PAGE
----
Note: In this series, we have selected 100 metal detecting finds that were extremely difficult to detect and recover, and provide details on the circumstances and techniques that contributed to their successful recovery.
KEEPER: Non Commissioned Officer / Musicians Eagle Belt Plate. This has three hooks on back, and is much rare than a regular soldier’s eagle breastplate.
SITE: Yard identified from Heavy Research
SITE EVALUATION: 6 of 10 Yard had been heavily hunted in past but had obviously produced major relics at some point
PERMISSION: Homeowner came over and introduced himself, offered his yard, while I was hunting next door neighbor previously. Nice!
Scrub the Hot Spots: This yard was huge – 5 acres or so. All the relics – bullets, an eagle button, and a few others – had come from one area – the very bottom of a hill the house was on. Once I had fruitlessly roamed the yard for a couple of house I decided to come back and re-hunt the “hot area” even though I thought I had exhausted it. That’s where the treasure be, yo.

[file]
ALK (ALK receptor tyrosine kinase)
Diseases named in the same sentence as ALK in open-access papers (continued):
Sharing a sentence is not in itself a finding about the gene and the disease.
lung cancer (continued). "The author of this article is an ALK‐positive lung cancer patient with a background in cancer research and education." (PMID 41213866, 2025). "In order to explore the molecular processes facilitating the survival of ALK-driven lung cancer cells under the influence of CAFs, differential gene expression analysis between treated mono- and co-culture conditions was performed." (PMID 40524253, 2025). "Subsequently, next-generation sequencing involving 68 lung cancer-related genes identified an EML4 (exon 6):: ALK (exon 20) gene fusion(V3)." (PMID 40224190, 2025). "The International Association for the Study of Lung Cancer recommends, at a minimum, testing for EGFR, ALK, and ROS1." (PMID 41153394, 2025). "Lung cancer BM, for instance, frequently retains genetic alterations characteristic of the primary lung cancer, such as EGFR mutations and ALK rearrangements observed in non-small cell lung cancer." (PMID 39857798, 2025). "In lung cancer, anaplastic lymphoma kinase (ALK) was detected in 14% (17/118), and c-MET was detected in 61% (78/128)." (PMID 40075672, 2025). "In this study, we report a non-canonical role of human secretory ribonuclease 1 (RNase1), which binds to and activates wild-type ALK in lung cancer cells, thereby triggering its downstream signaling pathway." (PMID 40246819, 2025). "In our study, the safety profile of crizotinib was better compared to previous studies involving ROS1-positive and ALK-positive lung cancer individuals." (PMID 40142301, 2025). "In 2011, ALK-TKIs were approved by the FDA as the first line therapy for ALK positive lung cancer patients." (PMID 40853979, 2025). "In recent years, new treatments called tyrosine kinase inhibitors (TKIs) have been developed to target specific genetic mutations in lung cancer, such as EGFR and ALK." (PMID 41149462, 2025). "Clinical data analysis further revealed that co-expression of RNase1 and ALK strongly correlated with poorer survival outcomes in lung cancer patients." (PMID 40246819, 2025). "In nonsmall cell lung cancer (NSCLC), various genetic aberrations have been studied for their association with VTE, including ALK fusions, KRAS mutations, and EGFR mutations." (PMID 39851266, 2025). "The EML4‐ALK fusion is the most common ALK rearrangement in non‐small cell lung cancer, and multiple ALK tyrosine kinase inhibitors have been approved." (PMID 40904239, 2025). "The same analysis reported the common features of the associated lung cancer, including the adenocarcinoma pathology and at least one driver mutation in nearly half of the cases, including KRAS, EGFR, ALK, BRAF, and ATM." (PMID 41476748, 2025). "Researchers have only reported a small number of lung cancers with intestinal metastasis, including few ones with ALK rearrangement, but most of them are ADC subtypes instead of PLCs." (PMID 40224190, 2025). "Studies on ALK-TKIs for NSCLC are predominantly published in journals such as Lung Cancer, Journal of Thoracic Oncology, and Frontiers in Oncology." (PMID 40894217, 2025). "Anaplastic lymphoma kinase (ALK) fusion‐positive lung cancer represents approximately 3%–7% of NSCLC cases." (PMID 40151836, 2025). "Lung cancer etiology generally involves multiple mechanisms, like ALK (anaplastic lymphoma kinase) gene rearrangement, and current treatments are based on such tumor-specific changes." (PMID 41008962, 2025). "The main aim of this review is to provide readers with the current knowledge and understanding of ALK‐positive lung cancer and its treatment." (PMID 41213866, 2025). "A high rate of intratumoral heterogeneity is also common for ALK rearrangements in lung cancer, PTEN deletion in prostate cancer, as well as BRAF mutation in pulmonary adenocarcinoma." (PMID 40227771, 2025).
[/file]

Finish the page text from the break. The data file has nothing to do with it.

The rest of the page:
Dig Every Cent on Civil War Sites: I’ve dug 4 plates this year, and each of them sounded like a solid shallow penny or dime. Solid signal, solid numbers, but the depth showed wrong (two different detectors). I thought I was digging a clad dime at 3 inches. When my pinpointer wouldn’t go off at 4 inches I started to get excited.
Savor the Moment: This was a first for me, and a special find. I couldn’t get my heartrate down for about 20 minutes. We hunt many days and hours without finding something like this, so soak it up, and remember it next time you are struggling. As one of the middle Tennessee greats says, “Redig it.”
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